DOWAGIAC HERITAGE
 
History
The Lure of the Old Mill Stream

The City of Dowagiac is rightfully proud of its small town American charm. One aspect of its historical heritage is intimately connected with the Dowagiac Creek and fishing; angling, that is, rather than fly fishing. Trout is not the only game in town!

Looking back, Dowagiac might not have flourished without the railroad, but it owes its existence in the first place to its Mill Pond. According to local historian Berenice Vandenburg, a William Renesten, from Richmond, Indiana, constructed the first dam here in 1832. A dam up stream at Lake LaGrange or "Whit Pond" was constructed the same year. These dams were designed to harness the considerable water power of the Dowagiac Creek which falls 160 feet in Cass County. At the Dowagiac Mill Pond milling flourished for over a century. At one time the output of the grist mills helped to sustain a growing Chicago. The development of transportation and agriculture in the vicinity owed much to these mills' success.

Millpond and Colby Mill

Colby Upper Mill

One of them, the Colby Upper Mill, situated beside the Dowagiac Mill Pond dam, was once designated "America's most photographed mill" by the American Miller Magazine. It was near this picturesque spot that entrepreneur James Heddon liked to fish bass in late 1800's. James had inherited his family's apiary and became a famous bee-keeper. He also founded the Dowagiac Times and served briefly as the growing City's mayor. The apiary thrived under his stewardship and he was recognized as a leading honey producer and a well known writer on the subject of bee-keeping. His strain of bees and his improvements in the bee-keeping business long outlived him.

But it was another invention that secured his and his town's fame. Legend has it that James was whittling next to the Mill Pond one day while waiting for a friend to get off work at the Colby Mill. When his friend came out of the mill to greet him, Jim arose and absentmindedly threw the piece of wood he'd been carving into the pond where it was instantaneously struck by a big bass. In one of those serendipitous moments the notion of an artificial fishing lure dawned on Jim and he began to experiment in earnest. He whittled better and better wood plugs and, pressing a friend from the newspaper into rowing him around the Mill Pond, he tried out variations until the invention of the Dowagiac Lure was perfected around 1902. He marketed them through his honey business at first, until the fishing lures became the sweeter success.

Today collectors highly prize lures from the James Heddon and Son's Company. Some have gone at auction for amazing sums. The enterprise, which started in Heddon's kitchen, moved to a succession of factories and eventually succeeded in becoming renowned in the sports fishing industry for both its lures and rods. Although the actual invention of the artificial fishing lure must be shared with others, James Heddon was unquestionably prominent among them. He was posthumously honored by induction into the Fishing Hall of Fame in Hayward, Wisconsin in 1980. The company he founded is among the nation's top tackle manufactures. It was purchased and moved to Arkansas from Dowagiac in 1984. James Heddon & Son's holds a high place along with the Round Oak Stove Company in local business heritage.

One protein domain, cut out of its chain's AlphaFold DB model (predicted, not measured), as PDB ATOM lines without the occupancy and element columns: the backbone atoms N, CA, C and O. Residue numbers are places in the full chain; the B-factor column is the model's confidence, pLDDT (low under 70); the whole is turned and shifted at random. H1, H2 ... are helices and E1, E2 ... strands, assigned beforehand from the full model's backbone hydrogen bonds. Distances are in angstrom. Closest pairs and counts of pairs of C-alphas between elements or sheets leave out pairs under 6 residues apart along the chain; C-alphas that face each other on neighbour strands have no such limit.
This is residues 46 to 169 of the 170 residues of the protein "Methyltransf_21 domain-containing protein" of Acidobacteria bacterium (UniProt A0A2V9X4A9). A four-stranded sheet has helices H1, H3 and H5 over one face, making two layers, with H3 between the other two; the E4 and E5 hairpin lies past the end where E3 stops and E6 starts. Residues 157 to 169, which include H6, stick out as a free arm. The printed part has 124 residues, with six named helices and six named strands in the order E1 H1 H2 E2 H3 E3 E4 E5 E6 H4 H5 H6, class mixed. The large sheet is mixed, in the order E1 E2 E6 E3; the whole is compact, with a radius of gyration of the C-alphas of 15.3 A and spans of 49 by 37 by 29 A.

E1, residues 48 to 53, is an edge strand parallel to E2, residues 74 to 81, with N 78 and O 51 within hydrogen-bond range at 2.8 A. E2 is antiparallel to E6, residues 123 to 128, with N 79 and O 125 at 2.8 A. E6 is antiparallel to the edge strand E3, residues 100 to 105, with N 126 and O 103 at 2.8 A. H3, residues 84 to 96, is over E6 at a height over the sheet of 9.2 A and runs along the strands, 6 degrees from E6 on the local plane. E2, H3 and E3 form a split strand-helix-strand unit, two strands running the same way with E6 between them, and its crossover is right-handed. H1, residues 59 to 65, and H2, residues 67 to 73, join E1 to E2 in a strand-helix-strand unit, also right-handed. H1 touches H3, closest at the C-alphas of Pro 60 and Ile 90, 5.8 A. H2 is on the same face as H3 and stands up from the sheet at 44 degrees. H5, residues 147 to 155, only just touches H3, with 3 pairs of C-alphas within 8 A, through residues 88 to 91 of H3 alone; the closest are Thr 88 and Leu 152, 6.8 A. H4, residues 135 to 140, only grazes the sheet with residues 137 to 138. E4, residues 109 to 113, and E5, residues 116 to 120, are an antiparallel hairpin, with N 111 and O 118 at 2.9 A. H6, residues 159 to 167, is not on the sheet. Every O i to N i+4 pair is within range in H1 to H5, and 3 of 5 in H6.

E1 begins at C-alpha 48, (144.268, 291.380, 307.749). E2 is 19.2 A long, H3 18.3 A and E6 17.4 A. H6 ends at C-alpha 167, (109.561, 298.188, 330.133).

One of James Heddon's friends and fellow journalists, Bob Davis of the New York Sun, dubbed James Heddon "the patron saint of surface bait anglers". He remarked that the Dowagiac lure "transformed bass, pickerel and muskellunge angling from a tedious, uncertain enterprise into an ecstatic joy." For many years when fishermen around the country headed out angling for bass they said that they were "goin' doh-wah-jackin.'"

The dam at the Dowagiac Mill Pond washed out in 1968 taking out a down stream bridge and threatening M-62. It was rebuilt by mill pond residents to DNR standards and is now on an inspection schedule. The Mill Pond and Lake LaGrange hold such fond places in local life and lore that their preservation is a priority. Neither threaten the trout fishery above Lake La Grange where a successful barrier has been in place since the 1970's to prevent warm water species from traversing the upper reaches of Dowagiac Creek.

Visitors to Dowagiac will want to visit James Heddon Memorial Park beside the old mill stream just past Dutch Settlement Road going north on M-62. They will also want to connect with the National Heddon Museum. This collection, which was first overseen by local historian Stan Hamper, is now owned and managed by the Lyons family. It includes the collection assembled by 'Trig' Lund, a former Heddon employee and collector and continues to grow under the Lyons' stewardship. The museum, in the former Heddon factory at 414 West Street, consists of family memorabilia as well as an extensive collection of fishing lures, rods and other items manufactured by the company in Dowagiac.

National Heddon Museum

As of this writing the Museum is open Tuesdays 6:30 to 8:30 p.m. and the last Sunday of each month from 1:30 to 4:00 p.m. You can also arrange to visit by appointment by calling Don and Joan Lyons at 616-782-5698 or Dale Lyons 616-782-2567.

Sources:

Stanley R. Hamper (consultant), Historical Reflections of Cass County, Cass County Historical Commission, 1981.

Stan Hamper, Waterpowered Mills in Cass County, Invictus, Decature, MI, 1993.

Michael Sinclair, Heddon: The Rod With the Fighting Heart, Centenial Publications: Grand Junction, CO, 1997.

Berenice Vandenburg, A Dowagiac Collection, Hardscrabble Books, Berrien Springs, MI, 1982.

South Bend Tribune, Sept. 27, 1987 "Heddon name endures, thanks to 'Trig' Lund".

Interview and correspondence with Joan Lyons. March-April, 2000

 
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